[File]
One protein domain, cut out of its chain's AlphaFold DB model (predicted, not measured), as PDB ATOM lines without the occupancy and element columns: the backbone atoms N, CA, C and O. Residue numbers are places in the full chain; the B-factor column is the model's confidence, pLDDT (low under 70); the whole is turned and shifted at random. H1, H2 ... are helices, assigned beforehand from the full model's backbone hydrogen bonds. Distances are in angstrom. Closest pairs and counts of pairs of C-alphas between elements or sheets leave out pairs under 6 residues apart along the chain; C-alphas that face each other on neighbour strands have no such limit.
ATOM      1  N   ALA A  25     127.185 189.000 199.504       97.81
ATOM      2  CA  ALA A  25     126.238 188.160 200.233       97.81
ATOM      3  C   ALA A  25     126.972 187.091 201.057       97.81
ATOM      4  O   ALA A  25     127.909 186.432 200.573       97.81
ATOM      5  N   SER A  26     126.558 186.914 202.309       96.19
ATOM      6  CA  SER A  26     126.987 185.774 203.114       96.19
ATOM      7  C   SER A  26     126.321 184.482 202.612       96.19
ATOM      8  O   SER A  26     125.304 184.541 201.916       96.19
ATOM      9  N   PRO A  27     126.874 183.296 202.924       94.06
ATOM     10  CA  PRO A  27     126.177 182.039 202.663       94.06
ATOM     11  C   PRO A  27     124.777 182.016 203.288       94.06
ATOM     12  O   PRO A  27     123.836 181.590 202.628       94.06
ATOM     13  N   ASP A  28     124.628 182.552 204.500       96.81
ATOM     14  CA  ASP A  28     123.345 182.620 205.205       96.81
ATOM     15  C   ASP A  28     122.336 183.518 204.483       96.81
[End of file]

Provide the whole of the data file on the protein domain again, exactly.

One protein domain, cut out of its chain's AlphaFold DB model (predicted, not measured), as PDB ATOM lines without the occupancy and element columns: the backbone atoms N, CA, C and O. Residue numbers are places in the full chain; the B-factor column is the model's confidence, pLDDT (low under 70); the whole is turned and shifted at random. H1, H2 ... are helices, assigned beforehand from the full model's backbone hydrogen bonds. Distances are in angstrom. Closest pairs and counts of pairs of C-alphas between elements or sheets leave out pairs under 6 residues apart along the chain; C-alphas that face each other on neighbour strands have no such limit.
ATOM      1  N   ALA A  25     127.185 189.000 199.504       97.81
ATOM      2  CA  ALA A  25     126.238 188.160 200.233       97.81
ATOM      3  C   ALA A  25     126.972 187.091 201.057       97.81
ATOM      4  O   ALA A  25     127.909 186.432 200.573       97.81
ATOM      5  N   SER A  26     126.558 186.914 202.309       96.19
ATOM      6  CA  SER A  26     126.987 185.774 203.114       96.19
ATOM      7  C   SER A  26     126.321 184.482 202.612       96.19
ATOM      8  O   SER A  26     125.304 184.541 201.916       96.19
ATOM      9  N   PRO A  27     126.874 183.296 202.924       94.06
ATOM     10  CA  PRO A  27     126.177 182.039 202.663       94.06
ATOM     11  C   PRO A  27     124.777 182.016 203.288       94.06
ATOM     12  O   PRO A  27     123.836 181.590 202.628       94.06
ATOM     13  N   ASP A  28     124.628 182.552 204.500       96.81
ATOM     14  CA  ASP A  28     123.345 182.620 205.205       96.81
ATOM     15  C   ASP A  28     122.336 183.518 204.483       96.81